Alcohol Self-administration and Relapse-like Behavior: A Functional Role for Enhanced Activity at AMPA Receptors Public Deposited

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  • March 21, 2019
  • Cannady, Reginald DeVon
    • Affiliation: School of Medicine, UNC Neuroscience Center, Neuroscience Curriculum
  • Mechanisms underlying excessive alcohol drinking behavior and relapse are not fully understood and are critical for mapping the pathological course of alcohol use disorders (AUD). Long-term ethanol consumption results in strengthened excitatory neurotransmission and increased AMPA receptor signaling in animal models. However, the mechanistic role of enhanced AMPA receptor activity in ethanol-reinforcement and alcohol-seeking behavior remains unclear. Thus, the experiments in this dissertation sought to elucidate the behavioral and molecular mechanisms that underlie AMPA receptor-mediated ethanol reinforcement processes and relapse to ethanol-seeking behavior using a preclinical model of high alcohol preference, the alcohol-preferring (P-) rat. Enhancement of AMPA receptor signaling by systemically administered aniracetam (AMPA receptor positive allosteric modulator) significantly increased ethanol self-administration in a reinforcer-specific manner. Moreover, aniracetam potentiated cue-induced reinstatement in P-rats, which suggest that enhanced activity at AMPA receptors promotes reinforcement and ethanol-seeking behavior. Experiments further characterized enhanced AMPA receptor signaling in modulating operant self-administration and relapse-like behavior by examining neuroanatomical contributions to AMPA receptor-mediated alterations in ethanol reinforcement. Since AMPA receptor activity is potentiated by post-translational modification (e.g. phosphorylation of GluA1subunits), immunohistochemistry was used to examine neuroadaptive changes in pGluA1 in limbic brain regions after a history of ethanol self-administration. Increased pGluA1 immunoreactivity was observed in sub-nuclei of the amygdala and nucleus accumbens of ethanol self-administering P-rats relative to the sucrose controls. Guided by immunohistochemistry results, the effects of aniracetam on ethanol self-administration were examined via site-specific microinjections in the amygdala and nucleus accumbens. Intra-amygdala, but not intra-accumbens, aniracetam increased ethanol self-administration in a reinforcer-specific manner. Furthermore, coadministration of intra-amygdala aniracetam and myristolated AIP (CaMKII peptide inhibitor) blocked aniracetam-induced increased ethanol self-administration; which demonstrates a critical role for amygdala CaMKII activity in AMPA receptor-mediated potentiation of ethanol reinforcement. These data suggest that enhanced amygdala AMPA receptor activity promotes drinking and ultimately could contribute to alcohol use disorders. In contrast, intra-amygdala aniracetam did not significantly alter cue-induced reinstatement; which suggest that enhanced AMPA receptor activity in this region may not significantly contribute to promoting cue-induced ethanol-seeking. Collectively, key experimental results provide novel insight into AMPA receptor-related mechanisms in excessive alcohol drinking behavior and vulnerability to relapse.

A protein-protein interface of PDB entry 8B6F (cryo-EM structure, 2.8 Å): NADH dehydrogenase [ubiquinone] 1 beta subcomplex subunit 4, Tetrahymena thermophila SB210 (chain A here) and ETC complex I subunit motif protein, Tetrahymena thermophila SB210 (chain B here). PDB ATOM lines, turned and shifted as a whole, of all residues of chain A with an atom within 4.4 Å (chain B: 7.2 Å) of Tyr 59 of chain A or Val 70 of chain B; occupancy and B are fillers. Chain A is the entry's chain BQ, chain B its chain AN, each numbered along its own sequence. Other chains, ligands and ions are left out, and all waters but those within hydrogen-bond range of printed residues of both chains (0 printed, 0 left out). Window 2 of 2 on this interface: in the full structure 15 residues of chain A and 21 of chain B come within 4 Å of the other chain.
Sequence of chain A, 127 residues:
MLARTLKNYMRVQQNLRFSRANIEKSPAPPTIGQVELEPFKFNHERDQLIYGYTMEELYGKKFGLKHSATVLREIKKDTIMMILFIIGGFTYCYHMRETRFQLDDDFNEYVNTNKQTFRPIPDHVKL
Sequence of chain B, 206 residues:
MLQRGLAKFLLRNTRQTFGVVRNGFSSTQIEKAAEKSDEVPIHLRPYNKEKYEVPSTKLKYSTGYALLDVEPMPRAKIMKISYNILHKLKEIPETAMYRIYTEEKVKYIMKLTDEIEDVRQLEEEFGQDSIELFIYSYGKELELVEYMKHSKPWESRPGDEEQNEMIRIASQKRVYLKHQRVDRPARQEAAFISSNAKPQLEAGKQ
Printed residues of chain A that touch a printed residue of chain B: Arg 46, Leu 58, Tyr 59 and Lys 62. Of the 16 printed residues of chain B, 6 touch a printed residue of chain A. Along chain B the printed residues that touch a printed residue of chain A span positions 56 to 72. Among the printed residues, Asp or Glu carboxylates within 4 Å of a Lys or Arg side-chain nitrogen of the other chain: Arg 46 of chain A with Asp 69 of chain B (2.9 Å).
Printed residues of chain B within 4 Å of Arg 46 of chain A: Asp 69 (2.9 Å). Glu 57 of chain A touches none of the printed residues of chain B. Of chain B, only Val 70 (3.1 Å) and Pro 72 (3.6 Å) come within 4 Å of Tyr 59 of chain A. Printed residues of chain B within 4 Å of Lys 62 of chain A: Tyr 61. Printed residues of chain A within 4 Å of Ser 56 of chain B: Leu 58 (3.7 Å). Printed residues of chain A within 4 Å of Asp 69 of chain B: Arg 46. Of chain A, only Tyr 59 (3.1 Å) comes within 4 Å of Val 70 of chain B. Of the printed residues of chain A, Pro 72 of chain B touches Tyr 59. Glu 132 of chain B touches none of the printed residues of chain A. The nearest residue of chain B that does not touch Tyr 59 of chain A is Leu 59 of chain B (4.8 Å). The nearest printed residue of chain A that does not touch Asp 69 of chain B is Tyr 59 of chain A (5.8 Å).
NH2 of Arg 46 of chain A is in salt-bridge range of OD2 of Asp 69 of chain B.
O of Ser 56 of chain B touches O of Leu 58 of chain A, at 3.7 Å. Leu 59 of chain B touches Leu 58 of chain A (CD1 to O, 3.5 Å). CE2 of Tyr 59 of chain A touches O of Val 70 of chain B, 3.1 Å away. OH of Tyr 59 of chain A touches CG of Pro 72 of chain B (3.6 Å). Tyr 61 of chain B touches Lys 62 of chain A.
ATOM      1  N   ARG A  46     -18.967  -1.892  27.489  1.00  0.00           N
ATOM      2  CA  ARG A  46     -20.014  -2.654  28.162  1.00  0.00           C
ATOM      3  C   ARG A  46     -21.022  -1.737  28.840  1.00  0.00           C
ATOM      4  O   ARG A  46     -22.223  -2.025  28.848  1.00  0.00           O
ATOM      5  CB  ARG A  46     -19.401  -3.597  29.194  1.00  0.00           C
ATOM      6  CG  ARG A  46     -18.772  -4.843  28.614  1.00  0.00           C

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  • In Copyright
  • Hodge, Clyde W.
  • Doctor of Philosophy
Graduation year
  • 2013

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